Branching Out Toward Data Management

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Tell us about your organization.

Weyerhaeuser’s principally engaged in the growing and harvesting of lumber; the manufacturing, sales, and distribution of forest products; and real estate construction and development.

What were the drivers behind implementing a master data management (MDM) solution?

This all started with an enterprise data management strategy. The strategy outlines 10 steps of data quality. Step 1 is “Your data is unclean.” Step 10 is “Your data is accurate, homogeneous, and timely.” We were on about Step 2 of the data-quality scale and were looking for ways to improve. One of the ways was through MDM, to apply more-robust business rules against the data than could be done in a plain-vanilla implementation of SAP. We could have highly customized our SAP data-processing system, but that was expensive. Before ultimately choosing Siperian for its MDM hub, we looked at several other vendors and did a couple proof-of-concepts. We probably spent six months to eight months on the selection process. Part of that time was us trying to figure out what we wanted, too.

How’d the implementation process go?

We brought in contractors to do some of the programming work and we had one resource who worked offshore on some of the interface code, but we did all of the project management and the planning. We got the Siperian tool in-house and started our final version of requirements in September 2007; the build for the Siperian portion was done by the end of February 2008. That included additional things we needed to build, such as our user interface (UI) and integration into SAP. We tested it all the way through July, and went into production in August. One thing we did right was to have a very long testing window. While each piece could do its own testing, it wasn’t until you see the whole thing flowing through all the pieces that you see, “Hey, we have a gap here.” The more integration pieces, the longer your testing window needs to be.

How does the MDM hub work?

Our implementation’s probably a little different than most. A lot of people bring in data from the source system, harmonize it, and then spit it back out. Our approach is that MDM is a front gate to our SAP system. We make sure the data’s clean and then send updates to SAP.

In our UI, users start their request processes by searching for the intended customer. One of the problems we had before is that users would add a customer, not realizing it was already in SAP, and we’d get duplicate customer data. Now, using Siperian search and FuzzyLogic, if users find a customer record exists, they can update it. If not, the system takes them to a request UI, which starts the workflow process.
Throughout the workflow, we’re firing about 200 different business rules to make sure everyone’s informed. If someone enters data in the wrong sales area, the system automatically tells them it’s not valid.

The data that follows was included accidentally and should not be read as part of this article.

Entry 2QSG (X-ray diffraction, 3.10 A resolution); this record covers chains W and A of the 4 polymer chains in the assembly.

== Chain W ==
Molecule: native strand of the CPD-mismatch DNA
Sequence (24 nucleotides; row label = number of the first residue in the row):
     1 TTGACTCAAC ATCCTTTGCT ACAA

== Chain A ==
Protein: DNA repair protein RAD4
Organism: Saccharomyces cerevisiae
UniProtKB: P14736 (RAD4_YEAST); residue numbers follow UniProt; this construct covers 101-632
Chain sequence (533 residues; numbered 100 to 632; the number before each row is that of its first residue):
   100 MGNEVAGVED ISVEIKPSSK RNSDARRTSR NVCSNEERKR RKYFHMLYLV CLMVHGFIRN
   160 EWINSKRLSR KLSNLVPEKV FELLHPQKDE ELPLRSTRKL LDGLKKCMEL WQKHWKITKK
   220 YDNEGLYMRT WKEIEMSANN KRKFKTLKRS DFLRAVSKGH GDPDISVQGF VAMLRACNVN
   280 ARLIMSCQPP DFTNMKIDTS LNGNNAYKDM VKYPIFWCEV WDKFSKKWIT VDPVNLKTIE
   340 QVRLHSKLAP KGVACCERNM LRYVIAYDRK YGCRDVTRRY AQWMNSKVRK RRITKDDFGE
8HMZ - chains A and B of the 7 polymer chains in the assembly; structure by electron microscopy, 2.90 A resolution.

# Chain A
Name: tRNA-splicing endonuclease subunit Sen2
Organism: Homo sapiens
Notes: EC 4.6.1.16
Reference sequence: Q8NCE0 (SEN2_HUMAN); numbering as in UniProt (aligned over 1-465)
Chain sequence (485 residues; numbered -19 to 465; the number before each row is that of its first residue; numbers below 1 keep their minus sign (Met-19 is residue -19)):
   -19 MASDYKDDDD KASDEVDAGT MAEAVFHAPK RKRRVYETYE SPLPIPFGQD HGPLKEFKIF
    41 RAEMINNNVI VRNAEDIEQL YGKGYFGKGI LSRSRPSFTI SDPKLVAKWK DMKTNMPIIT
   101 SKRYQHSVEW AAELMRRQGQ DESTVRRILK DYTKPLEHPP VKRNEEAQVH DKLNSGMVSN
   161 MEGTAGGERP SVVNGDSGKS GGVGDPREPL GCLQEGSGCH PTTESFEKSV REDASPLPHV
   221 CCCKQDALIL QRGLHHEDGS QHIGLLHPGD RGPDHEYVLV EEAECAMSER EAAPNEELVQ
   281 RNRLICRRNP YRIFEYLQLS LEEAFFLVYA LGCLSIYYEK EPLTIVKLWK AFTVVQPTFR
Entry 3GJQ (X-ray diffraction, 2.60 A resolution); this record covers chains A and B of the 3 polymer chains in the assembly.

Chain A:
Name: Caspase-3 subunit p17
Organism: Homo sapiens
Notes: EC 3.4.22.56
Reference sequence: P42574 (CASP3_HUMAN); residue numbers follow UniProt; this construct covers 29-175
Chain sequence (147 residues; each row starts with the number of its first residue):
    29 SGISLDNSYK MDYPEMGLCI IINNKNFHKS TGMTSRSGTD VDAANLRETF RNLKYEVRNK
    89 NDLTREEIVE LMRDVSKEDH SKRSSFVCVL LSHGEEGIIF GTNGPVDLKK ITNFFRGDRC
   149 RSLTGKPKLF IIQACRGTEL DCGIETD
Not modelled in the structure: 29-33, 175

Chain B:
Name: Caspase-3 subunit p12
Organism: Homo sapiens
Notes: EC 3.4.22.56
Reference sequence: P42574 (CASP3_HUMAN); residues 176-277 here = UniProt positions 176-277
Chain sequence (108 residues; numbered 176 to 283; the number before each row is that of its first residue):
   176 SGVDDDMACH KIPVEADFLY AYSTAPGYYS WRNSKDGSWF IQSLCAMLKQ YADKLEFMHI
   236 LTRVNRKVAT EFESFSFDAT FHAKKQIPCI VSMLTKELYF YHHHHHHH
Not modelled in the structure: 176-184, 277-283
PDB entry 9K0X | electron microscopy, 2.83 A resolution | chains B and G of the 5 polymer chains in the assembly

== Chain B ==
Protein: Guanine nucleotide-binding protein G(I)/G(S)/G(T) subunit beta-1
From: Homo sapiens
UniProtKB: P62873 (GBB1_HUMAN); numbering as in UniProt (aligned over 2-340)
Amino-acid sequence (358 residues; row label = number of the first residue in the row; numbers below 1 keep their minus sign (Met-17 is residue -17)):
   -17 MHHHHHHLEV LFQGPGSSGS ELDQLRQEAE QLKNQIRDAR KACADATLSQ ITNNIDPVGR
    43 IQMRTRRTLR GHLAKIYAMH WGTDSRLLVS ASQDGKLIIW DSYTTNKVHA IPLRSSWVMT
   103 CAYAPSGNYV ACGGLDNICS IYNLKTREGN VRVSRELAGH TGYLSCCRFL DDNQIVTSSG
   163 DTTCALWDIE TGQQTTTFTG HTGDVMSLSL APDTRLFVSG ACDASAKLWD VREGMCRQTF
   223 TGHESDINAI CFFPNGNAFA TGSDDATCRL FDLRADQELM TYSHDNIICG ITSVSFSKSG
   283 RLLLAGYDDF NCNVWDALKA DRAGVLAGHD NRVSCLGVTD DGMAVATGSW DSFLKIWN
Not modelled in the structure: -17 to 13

What results have you seen and what are your goals with the MDM hub moving forward?

The data quality has gone way up and we don’t have nearly the number of problems that we used to. The data maintainers used to have to remember all the rules in their heads. We’ve also rolled out consistent processes for the end users. Before this, there was a variety of ways to get data to data maintainers—some had documents they faxed, some emailed, some called. Now there’s one way.

The real importance of MDM is for the downstream systems. If a salesperson puts in a wrong pricing code and they don’t get the right prices applied for their customer group, you have to go back and fix it. That’s not good for customer relationships. This system avoids the problem.

We already have a new release of our UI and workflow planned. We’re adding another group to the approval process and adding more email notifications.



How old is the implementation?
It went live August 2008.

Who was involved?
The business process and data owner, the chief information officer, and the director of enterprise information management.

What’s been the best decision during the past six months?
We’re replacing the front-end user interface, which will help cut out one of the different technologies. We want to consolidate for increased functionality and easier maintainability.

Biggest surprise?
Address cleansing. Addresses need to be set to postal standards, so we implemented software that does that. After we went live, we realized that, since most of our customers are builders, most of our delivery sites aren’t postal addresses yet. We need to find a cleanse tool to work off geo-code.

Biggest mistake?
We didn’t have enough end-user involvement soon enough. Because we were so focused on the implementation and migration to SAP itself, we couldn’t talk to end users about what they needed. They were brought in late in the game for testing. If we’d known when designing [the system], we probably could have met more of their needs with the first implementation.

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